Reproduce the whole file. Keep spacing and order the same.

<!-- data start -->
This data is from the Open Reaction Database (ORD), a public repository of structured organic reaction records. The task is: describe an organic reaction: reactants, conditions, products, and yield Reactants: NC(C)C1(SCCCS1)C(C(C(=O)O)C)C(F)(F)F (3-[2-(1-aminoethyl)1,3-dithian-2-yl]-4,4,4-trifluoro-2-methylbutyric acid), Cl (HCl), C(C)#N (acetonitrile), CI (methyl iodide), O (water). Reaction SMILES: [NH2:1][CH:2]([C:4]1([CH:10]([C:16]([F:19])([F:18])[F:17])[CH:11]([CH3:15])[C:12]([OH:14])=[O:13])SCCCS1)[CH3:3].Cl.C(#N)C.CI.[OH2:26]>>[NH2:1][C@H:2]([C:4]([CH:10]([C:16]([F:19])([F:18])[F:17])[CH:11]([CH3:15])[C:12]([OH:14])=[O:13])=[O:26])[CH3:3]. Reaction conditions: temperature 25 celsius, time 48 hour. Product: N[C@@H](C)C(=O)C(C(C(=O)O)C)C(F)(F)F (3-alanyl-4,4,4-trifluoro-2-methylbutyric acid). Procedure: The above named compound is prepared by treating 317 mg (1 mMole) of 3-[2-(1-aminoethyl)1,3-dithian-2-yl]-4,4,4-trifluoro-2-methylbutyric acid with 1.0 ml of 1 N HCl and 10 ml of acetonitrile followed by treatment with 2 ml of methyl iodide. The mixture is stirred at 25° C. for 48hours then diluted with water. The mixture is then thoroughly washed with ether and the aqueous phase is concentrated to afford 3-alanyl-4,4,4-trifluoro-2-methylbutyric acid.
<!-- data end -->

This data is from the Open Reaction Database (ORD), a public repository of structured organic reaction records. The task is: describe an organic reaction: reactants, conditions, products, and yield Reactants: NC(C)C1(SCCCS1)C(C(C(=O)O)C)C(F)(F)F (3-[2-(1-aminoethyl)1,3-dithian-2-yl]-4,4,4-trifluoro-2-methylbutyric acid), Cl (HCl), C(C)#N (acetonitrile), CI (methyl iodide), O (water). Reaction SMILES: [NH2:1][CH:2]([C:4]1([CH:10]([C:16]([F:19])([F:18])[F:17])[CH:11]([CH3:15])[C:12]([OH:14])=[O:13])SCCCS1)[CH3:3].Cl.C(#N)C.CI.[OH2:26]>>[NH2:1][C@H:2]([C:4]([CH:10]([C:16]([F:19])([F:18])[F:17])[CH:11]([CH3:15])[C:12]([OH:14])=[O:13])=[O:26])[CH3:3]. Reaction conditions: temperature 25 celsius, time 48 hour. Product: N[C@@H](C)C(=O)C(C(C(=O)O)C)C(F)(F)F (3-alanyl-4,4,4-trifluoro-2-methylbutyric acid). Procedure: The above named compound is prepared by treating 317 mg (1 mMole) of 3-[2-(1-aminoethyl)1,3-dithian-2-yl]-4,4,4-trifluoro-2-methylbutyric acid with 1.0 ml of 1 N HCl and 10 ml of acetonitrile followed by treatment with 2 ml of methyl iodide. The mixture is stirred at 25° C. for 48hours then diluted with water. The mixture is then thoroughly washed with ether and the aqueous phase is concentrated to afford 3-alanyl-4,4,4-trifluoro-2-methylbutyric acid.